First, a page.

“The increasing outbreaks of circulating vaccine-derived poliovirus type 2 in the Eastern Mediterranean Region and neighbouring countries of Africa are deeply concerning and must be stopped rapidly. To do so, we need to ensure that we are creating an enabling environment for health workers to reach children with those two drops of polio vaccine,” said newly nominated co-chair H.E. Dr Hanan Mohamed Al Kuwari, Minister of Public Health of Qatar.

During the meeting, Djibouti’s Public Health Minister, Dr Ahmed Robleh Abdilleh, shared plans for vaccination campaigns and increased surveillance in response to the transmission of cVDPV2, recently detected through the newly launched environmental sampling programme.

Reflecting on the work of the Subcommittee, co-chair and Minister of Health and Prevention of the United Arab Emirates H.E. Abdul Rahman Mohammed Al Owais urged members to sustain the commitment seen in in 2021.

“We have together advocated for an increase in domestic funds, we have driven collaborative public health action in our own countries, and collectively pushed for a regional response to address the regional public health emergency of the poliovirus. But these things alone will not end transmission,” he said.

Dr Al-Mandhari expressed appreciation for Egypt’s role as the first country in the Region to roll out a nationwide vaccination campaign using the novel poliovirus vaccine, and Chris Elias, Chair of the Polio Oversight Board, praised the remarkable progress made in polio eradication in Pakistan with support of the United Arab Emirate’s Pakistan Assistance Programme.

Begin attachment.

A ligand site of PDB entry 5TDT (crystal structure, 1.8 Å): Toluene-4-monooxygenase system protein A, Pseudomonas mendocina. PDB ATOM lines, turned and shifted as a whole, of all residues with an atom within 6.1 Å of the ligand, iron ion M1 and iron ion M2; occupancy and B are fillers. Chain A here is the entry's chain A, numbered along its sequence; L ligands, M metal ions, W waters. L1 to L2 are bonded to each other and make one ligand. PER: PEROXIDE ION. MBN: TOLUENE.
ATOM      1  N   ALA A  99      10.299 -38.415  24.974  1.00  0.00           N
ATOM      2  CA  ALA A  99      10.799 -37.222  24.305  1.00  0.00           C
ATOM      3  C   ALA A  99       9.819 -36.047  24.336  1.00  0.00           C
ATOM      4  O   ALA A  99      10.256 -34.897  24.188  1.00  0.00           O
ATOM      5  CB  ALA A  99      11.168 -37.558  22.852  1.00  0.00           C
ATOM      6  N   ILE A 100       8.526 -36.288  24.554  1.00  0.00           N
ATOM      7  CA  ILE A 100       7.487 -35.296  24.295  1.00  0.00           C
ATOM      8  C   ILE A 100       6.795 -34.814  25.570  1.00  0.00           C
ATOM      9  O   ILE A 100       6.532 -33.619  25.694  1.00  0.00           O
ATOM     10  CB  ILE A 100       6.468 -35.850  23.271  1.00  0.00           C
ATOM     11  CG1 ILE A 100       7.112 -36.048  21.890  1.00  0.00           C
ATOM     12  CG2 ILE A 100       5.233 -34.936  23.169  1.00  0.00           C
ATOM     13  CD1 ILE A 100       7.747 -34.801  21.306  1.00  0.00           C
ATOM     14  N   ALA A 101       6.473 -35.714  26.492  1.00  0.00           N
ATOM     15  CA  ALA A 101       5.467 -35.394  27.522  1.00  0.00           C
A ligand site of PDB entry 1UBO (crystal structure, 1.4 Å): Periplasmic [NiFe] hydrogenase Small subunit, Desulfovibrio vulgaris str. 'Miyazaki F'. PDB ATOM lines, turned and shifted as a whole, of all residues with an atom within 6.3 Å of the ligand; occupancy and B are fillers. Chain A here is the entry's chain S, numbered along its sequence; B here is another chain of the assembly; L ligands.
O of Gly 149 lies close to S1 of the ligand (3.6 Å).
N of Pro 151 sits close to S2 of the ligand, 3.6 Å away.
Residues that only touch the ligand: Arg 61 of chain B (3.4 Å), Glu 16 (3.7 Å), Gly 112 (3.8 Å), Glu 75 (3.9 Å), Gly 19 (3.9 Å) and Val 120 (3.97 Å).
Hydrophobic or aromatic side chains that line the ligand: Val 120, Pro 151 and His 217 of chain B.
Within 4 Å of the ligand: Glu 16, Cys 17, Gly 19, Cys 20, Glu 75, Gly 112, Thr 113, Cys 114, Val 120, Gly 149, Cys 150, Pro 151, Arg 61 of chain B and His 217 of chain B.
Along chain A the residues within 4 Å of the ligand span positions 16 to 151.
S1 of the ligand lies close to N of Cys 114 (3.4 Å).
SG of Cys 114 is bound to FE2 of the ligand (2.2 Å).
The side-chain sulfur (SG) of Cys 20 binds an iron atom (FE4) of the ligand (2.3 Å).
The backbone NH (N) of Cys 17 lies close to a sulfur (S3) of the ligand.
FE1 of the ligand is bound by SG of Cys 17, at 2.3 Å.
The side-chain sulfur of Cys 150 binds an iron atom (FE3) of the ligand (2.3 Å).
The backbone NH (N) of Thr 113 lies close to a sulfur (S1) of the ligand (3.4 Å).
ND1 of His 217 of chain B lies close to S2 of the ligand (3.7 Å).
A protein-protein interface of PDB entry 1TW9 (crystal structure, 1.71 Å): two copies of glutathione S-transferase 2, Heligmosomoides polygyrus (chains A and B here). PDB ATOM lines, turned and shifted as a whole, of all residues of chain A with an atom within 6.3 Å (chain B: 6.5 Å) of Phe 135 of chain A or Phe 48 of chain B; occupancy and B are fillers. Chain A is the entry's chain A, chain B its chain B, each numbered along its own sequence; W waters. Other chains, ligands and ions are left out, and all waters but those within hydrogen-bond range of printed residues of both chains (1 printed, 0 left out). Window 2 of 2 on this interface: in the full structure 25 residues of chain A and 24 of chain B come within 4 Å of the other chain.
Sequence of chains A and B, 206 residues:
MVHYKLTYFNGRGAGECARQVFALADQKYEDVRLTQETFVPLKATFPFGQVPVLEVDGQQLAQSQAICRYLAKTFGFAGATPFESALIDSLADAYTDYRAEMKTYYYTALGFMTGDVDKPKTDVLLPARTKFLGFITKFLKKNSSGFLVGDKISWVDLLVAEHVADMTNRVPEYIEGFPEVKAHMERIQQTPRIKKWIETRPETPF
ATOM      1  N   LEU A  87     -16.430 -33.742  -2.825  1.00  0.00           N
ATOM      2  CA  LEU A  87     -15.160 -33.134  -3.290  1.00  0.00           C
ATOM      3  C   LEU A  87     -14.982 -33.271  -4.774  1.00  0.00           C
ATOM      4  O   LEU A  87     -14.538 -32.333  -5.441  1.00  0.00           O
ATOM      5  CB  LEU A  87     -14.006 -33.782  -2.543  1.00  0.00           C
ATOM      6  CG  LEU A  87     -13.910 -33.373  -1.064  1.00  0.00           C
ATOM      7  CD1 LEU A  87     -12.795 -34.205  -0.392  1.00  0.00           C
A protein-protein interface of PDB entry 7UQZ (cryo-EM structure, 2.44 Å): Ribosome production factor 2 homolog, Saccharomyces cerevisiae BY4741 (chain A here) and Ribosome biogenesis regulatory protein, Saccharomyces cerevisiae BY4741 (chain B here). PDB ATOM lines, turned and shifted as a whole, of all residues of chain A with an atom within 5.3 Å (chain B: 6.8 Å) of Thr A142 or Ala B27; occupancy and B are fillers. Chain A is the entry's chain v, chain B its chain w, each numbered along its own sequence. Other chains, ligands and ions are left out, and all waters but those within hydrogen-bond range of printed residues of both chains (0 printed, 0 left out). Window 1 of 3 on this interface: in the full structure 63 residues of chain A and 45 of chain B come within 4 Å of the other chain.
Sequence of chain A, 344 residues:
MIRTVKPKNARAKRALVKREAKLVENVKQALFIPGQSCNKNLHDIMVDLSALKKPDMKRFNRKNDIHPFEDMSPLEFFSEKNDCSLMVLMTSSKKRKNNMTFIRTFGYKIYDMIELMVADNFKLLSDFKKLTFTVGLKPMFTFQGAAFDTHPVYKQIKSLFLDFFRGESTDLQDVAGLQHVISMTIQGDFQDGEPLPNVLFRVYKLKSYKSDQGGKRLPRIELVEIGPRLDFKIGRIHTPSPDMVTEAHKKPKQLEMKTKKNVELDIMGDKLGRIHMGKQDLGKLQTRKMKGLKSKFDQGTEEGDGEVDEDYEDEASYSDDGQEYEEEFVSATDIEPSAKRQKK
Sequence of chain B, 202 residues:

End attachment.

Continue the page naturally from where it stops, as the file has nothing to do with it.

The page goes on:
“This regional solidarity and commitment we have seen, through this Subcommittee, is something I am proud of. It is this commitment to the end goal that will help push us over the last mile,” said Dr Hamid Jafari, director of the regional polio programme and co-facilitator of the Regional Subcommittee.

Vaccination team crossing river in West Garo Hills of Meghalaya. ©WHO

With the ongoing COVID-19 pandemic, continued wild polio transmission in the remaining endemic countries and spreading outbreaks of circulating vaccine-derived polioviruses type 2 (cVDPV2), this year began with many challenges facing polio eradication efforts. But amid this new reality, countries and partners of the Global Polio Eradication Initiative (GPEI) intensified their efforts to protect children from lifelong paralysis.

In June, the GPEI launched the new GPEI Strategy 2022-2026, which lays out the roadmap to achieving a lasting world free of all forms of polioviruses through stronger community engagement, a renewed focus on gender equity and the rollout of new tools and technologies. These new tools include the novel oral polio vaccine type 2 (nOPV2), which began deployment under Emergency Use Listing (EUL) as part of the GPEI’s broader polio vaccine repository to curb cVDPV2 transmission. In August, the WHO African Region celebrated one year since it was certified wild polio-free, and countries recommitted to strong cVDPV2 outbreak response across the continent with the support of the GPEI.